So it appears that for the Platform the equation between pure transistor performance, process convenience, and power/performance made gate-first the choice at 45/32/28-nm, but at 20-nm the balance changes to make gate-last the way to go. That was likely influenced by the adoption of immersion lithography between 65- and 45-nm, which reduced the need for RDRs.

Intel presumably did similar sums during their 45-nm development, and figured that using RDRs would save them the cost of going to wet lithography at that node, and at the same time adopting gate-last technology would give them a manufacturing advantage. (My speculation is that they had also concluded that their version of gate-last may be more complicated to start up, but would prove to be more manufacturable than struggling with the instabilities that seem to go with the gate-first work-function materials. I guess they’ve proved that!)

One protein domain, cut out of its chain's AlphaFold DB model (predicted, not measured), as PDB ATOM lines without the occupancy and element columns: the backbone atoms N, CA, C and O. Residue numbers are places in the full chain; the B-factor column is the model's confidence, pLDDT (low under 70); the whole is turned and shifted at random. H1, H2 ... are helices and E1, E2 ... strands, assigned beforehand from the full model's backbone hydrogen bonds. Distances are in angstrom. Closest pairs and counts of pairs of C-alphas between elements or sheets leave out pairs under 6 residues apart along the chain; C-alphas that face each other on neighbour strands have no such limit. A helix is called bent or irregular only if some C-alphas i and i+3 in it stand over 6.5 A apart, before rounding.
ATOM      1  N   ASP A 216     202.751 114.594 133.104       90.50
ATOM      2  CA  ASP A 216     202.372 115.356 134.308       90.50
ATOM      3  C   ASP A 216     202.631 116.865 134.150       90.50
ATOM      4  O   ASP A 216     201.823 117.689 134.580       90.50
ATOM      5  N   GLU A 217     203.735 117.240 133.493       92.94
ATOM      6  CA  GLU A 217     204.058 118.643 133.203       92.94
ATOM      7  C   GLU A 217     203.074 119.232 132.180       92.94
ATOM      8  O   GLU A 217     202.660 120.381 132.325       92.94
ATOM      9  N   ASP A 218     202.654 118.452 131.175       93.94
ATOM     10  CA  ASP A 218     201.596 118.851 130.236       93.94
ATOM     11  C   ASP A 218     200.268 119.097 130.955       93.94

Interestingly, now that Intel is using immersion lithography at 32-nm, they have loosened up on the RDRs, there’s more flexibility in the layout than there appeared to be at 45-nm.

I have to congratulate the Common Platform marketing guys on putting up a live webstream of the Technology Forum – I couldn’t get to the event itself, so wouldn’t have been able to comment without it. The stream will be available until April 29, so if you want to see Gary Patton for yourself, you can.



Screen Shot of Gary Patton of IBM at the Common Platform Technology Forum